Lean back and enjoy the exotic music and montage of street scenes in India, interspersed with the authentic Indian food being prepared.
Ann Vileisis, author of Kitchen Literacy, explores the fundamental question, what do we know about our food, and how did we come to acquiring this knowledge. Vilesis sheds light on the profound role mass advertising has played in shaping public opinion in developing our modern food culture.
Slow Food founder Carlo Petrini argues for economic respect, and fairness to the small farmers of the world. Economy and ecology share the same roots, both require a local context in order to survive.
Slow Food founder Carlo Petrini asks if we have lost our sense of the value of food, and even worse, the U.S. is promoting the wrong type of foods.
At the heart of this assessment is a stark warning. Human activity is putting such strain on the natural functions of Earth that the ability of the planet’s ecosystems to sustain future generations can no longer be taken for granted. —2005 Millennium Ecosystem Assessment To Carlo Petrini, founder of Slow Food International, one of the […]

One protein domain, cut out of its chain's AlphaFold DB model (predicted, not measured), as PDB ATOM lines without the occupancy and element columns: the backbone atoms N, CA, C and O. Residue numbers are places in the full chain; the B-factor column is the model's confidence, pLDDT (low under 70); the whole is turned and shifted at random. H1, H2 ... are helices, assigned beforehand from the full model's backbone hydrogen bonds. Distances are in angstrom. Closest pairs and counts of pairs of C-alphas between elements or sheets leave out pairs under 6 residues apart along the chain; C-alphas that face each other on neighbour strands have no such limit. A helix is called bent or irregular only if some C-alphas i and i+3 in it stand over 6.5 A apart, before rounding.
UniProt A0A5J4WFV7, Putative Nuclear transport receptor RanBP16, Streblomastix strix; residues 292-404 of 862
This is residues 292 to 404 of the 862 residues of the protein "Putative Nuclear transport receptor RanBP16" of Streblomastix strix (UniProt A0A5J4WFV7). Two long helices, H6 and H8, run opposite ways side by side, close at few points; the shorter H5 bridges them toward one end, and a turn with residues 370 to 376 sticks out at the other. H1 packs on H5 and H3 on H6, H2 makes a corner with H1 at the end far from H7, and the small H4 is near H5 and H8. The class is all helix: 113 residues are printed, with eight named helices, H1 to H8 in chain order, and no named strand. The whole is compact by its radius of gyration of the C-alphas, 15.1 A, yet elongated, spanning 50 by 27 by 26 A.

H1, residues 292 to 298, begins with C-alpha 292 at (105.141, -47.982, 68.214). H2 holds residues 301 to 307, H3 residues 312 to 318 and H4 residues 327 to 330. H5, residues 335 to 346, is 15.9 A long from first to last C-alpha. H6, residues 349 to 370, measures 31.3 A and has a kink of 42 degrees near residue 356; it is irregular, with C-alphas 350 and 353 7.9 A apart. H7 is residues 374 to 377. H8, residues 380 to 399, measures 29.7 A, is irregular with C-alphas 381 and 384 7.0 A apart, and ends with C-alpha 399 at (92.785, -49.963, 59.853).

In part 3, Carlo Petrini asks of us to take a step back from our daily lives, and reexamine our personal values.
Carlo Petrini, founder of Slow Food International shares his views about food, politics, and American culture.
PART 2—Continuing our conversation with Ann Vileisis, author of Kitchen Literacy, she explains how over time we became gradually disconnected from how foods were produced, and where they originated. Most importantly, the advertising industry played a significant role in changing American values toward food, and easing the transformation to the industrial food production system of […]
January 8, 2010 Steph Larsen, of the Center for Rural Affairs, points out the essential pieces of growing a local food system, and the necessity of adding community for it to thrive. We all play an integral part in the growing, buying, and eating of food. h/t @LocavoreBlog Go to Original Source…
Ann Vileisis talks about the need to start making connections between our consumption of food, and all the interrelated social, health, and environmental consequences that occur.